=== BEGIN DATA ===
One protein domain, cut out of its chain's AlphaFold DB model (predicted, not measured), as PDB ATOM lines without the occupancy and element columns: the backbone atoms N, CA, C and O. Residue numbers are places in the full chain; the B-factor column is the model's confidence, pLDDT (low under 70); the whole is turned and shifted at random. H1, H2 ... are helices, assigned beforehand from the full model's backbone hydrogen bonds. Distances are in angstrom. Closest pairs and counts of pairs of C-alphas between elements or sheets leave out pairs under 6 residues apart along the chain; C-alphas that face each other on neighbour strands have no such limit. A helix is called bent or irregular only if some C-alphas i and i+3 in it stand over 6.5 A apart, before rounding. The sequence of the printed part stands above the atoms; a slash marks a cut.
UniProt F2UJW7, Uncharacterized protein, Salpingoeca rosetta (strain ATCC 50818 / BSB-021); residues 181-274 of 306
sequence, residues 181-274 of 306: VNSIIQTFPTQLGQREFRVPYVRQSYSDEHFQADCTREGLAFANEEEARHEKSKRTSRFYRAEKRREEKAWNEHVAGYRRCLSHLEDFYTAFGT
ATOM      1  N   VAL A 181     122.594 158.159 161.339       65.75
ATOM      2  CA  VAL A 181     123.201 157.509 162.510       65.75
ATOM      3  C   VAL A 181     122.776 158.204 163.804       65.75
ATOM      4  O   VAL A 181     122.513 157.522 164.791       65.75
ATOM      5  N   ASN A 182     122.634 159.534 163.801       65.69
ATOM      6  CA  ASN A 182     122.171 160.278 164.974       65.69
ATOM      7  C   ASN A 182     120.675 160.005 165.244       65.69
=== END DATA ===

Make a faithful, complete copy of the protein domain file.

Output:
One protein domain, cut out of its chain's AlphaFold DB model (predicted, not measured), as PDB ATOM lines without the occupancy and element columns: the backbone atoms N, CA, C and O. Residue numbers are places in the full chain; the B-factor column is the model's confidence, pLDDT (low under 70); the whole is turned and shifted at random. H1, H2 ... are helices, assigned beforehand from the full model's backbone hydrogen bonds. Distances are in angstrom. Closest pairs and counts of pairs of C-alphas between elements or sheets leave out pairs under 6 residues apart along the chain; C-alphas that face each other on neighbour strands have no such limit. A helix is called bent or irregular only if some C-alphas i and i+3 in it stand over 6.5 A apart, before rounding. The sequence of the printed part stands above the atoms; a slash marks a cut.
UniProt F2UJW7, Uncharacterized protein, Salpingoeca rosetta (strain ATCC 50818 / BSB-021); residues 181-274 of 306
sequence, residues 181-274 of 306: VNSIIQTFPTQLGQREFRVPYVRQSYSDEHFQADCTREGLAFANEEEARHEKSKRTSRFYRAEKRREEKAWNEHVAGYRRCLSHLEDFYTAFGT
ATOM      1  N   VAL A 181     122.594 158.159 161.339       65.75
ATOM      2  CA  VAL A 181     123.201 157.509 162.510       65.75
ATOM      3  C   VAL A 181     122.776 158.204 163.804       65.75
ATOM      4  O   VAL A 181     122.513 157.522 164.791       65.75
ATOM      5  N   ASN A 182     122.634 159.534 163.801       65.69
ATOM      6  CA  ASN A 182     122.171 160.278 164.974       65.69
ATOM      7  C   ASN A 182     120.675 160.005 165.244       65.69